Organisations love measurement systems, be they for setting targets, tracking key performance indicators or rewarding and punishing individual behaviours. Performance measurement has attracted huge time and investment and we can now access large amounts of related data.
While acknowledging the usefulness of part of this, the authors of this book question whether all the time spent on collecting, analysing and reporting data is actually worth the effort. Does it actually make governments, corporations and people perform any better?
The authors say Big Data is changing the way organisations operate and this has many positive effects in terms of managing processes and supply chains. This creates major challenges, however. Firstly, managers are required to develop data-oriented management systems to make sense of the phenomenal amount of information being captured. While the amount of data is seductive and potentially very useful, it can also be overwhelming.
Measurement is addictive as well, leading to a phenomenon of measurement madness, where the desire to measure, as a way of controlling everything, becomes all consuming. Tim Ambler, a recently retired scholar at the London Business School, is quoted saying: "Important as financial metrics are, they distort reality and provide the illusion of control. Cannabis does much the same."
Losing the link to performance is all too common. When measurement loses meaning and nobody relies on it for decision-making, those carrying out the processes can become the subject of ridicule.
Whereas the intelligent use of performance measurement systems breathes life into performance indicators and can deliver intended benefits to organisations and stakeholders, excessive reliance on measures can quickly and easily steer management off-course and lead to a number of unintended consequences.
There are many examples of situations when targets go bad, for example. One quoted here is the case of the Ford Pinto from the 1970s. The edict of Lee Iacocca, then chief executive of Ford, was that that this new car should not weigh an ounce over 2,000lbs and not cost a cent over $2,000. While this did result in positive innovations in terms of cost savings, fuel efficiencies and speed to market, these were totally overshadowed by reductions in safety levels which allegedly led directly to loss of human life with huge reputational damage to the corporation.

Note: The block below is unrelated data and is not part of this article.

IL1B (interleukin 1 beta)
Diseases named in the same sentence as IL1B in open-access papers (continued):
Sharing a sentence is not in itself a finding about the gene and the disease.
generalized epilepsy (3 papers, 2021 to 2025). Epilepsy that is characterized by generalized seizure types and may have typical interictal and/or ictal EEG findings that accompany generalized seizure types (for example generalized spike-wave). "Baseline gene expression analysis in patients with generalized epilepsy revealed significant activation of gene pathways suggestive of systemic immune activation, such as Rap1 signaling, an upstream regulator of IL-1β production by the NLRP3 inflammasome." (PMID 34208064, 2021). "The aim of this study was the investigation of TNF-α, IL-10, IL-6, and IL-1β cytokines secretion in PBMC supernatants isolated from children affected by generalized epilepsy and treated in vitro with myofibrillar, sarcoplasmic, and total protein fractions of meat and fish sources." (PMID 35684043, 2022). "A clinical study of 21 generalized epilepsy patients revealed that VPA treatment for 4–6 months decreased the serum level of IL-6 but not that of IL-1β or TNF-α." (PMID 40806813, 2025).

Other examples here include an NHS Hospital, Mid-Staffordshire, which recorded exceptionally high mortality rates because of an over-focus on achieving targeted budget reductions. According to reports, doctors were diverted from seriously ill patients to deal with minor injury cases to ensure that maximum four-hour waiting-time mandates would not be breached.
Targets are good, the authors maintain, and point to empirical studies that show that goal-setting is beneficial and that benefits can be proven time and again. The problem is that targets are quantitative representations of desired levels of performances. They do not take into account the behaviour and attitudes of the people affected by them. It is at the individual and team level that we need to investigate if we want to understand the causes and the failures in this area and if we want to find possible remedies.
Put simply, all too often, people play the system. Take the case of the salesperson on a simple target system who, on achieving his required number, plays golf for the rest of the month rather than generating new leads lest that eat into next month’s performance. The reverse is also true. Many individuals and teams cram to produce exceptional annual or quarterly results, spurred on by performance-related bonuses. Then there’s the case reported by the UK Financial Conduct Authority (FCA) of the pressure put on staff at Lloyds Bank between 2010 and 2012. Staff were offered so-called “grand in your hand” bonuses for reaching targets. The flip side was severe consequences for those who did not. The investigation by the FCA found that one manager was so terrified of being demoted that he sold protection products to himself, his wife and a colleague to avoid failing to meet his numbers.
While this book finds its angle in highlighting the downsides of measurement, which is naturally more interesting, it takes a fair and balanced look at the pros and cons of work in this area.